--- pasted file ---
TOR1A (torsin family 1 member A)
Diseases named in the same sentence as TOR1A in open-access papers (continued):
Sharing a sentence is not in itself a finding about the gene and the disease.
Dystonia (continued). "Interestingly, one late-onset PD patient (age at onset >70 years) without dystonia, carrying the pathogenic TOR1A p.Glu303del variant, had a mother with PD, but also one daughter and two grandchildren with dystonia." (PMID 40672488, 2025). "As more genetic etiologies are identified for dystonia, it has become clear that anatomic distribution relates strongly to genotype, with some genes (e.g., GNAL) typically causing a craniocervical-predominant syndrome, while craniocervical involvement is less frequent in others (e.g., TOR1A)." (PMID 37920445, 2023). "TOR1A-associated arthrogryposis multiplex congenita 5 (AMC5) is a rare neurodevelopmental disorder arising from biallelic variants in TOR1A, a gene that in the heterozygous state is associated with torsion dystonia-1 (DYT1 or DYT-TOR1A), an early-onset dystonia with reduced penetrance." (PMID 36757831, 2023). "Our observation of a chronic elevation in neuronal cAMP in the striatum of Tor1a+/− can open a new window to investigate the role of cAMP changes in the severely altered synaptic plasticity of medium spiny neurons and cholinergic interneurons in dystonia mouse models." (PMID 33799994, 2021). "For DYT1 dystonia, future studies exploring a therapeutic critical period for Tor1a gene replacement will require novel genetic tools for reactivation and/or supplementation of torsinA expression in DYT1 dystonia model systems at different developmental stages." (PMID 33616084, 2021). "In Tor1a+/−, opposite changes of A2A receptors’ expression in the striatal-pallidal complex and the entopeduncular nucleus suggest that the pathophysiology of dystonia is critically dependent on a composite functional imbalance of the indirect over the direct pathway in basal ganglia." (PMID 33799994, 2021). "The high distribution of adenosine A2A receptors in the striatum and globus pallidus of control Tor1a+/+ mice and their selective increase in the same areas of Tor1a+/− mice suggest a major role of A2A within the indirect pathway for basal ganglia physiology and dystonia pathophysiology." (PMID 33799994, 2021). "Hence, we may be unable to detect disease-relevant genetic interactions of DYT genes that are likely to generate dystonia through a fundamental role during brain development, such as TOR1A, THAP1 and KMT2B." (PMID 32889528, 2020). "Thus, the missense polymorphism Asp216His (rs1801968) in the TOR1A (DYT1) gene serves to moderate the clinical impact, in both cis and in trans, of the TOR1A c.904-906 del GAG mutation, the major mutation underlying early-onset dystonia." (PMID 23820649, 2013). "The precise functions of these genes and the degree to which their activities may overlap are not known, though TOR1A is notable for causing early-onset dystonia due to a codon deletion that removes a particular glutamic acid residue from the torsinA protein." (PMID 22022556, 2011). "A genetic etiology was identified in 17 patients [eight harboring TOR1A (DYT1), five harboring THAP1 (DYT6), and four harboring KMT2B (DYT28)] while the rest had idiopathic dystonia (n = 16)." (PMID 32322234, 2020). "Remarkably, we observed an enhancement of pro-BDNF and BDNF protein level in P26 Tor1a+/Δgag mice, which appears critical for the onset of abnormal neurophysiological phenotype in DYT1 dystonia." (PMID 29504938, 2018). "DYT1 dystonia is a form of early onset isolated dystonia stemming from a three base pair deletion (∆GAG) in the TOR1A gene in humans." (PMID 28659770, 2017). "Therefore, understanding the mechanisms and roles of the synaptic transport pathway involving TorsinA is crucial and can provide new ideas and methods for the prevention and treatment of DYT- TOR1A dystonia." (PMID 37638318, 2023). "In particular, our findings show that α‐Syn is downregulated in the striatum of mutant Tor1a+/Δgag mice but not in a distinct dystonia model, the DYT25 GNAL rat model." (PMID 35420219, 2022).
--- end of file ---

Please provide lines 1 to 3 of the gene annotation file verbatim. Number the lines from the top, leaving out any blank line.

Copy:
TOR1A (torsin family 1 member A)
Diseases named in the same sentence as TOR1A in open-access papers (continued):
Sharing a sentence is not in itself a finding about the gene and the disease.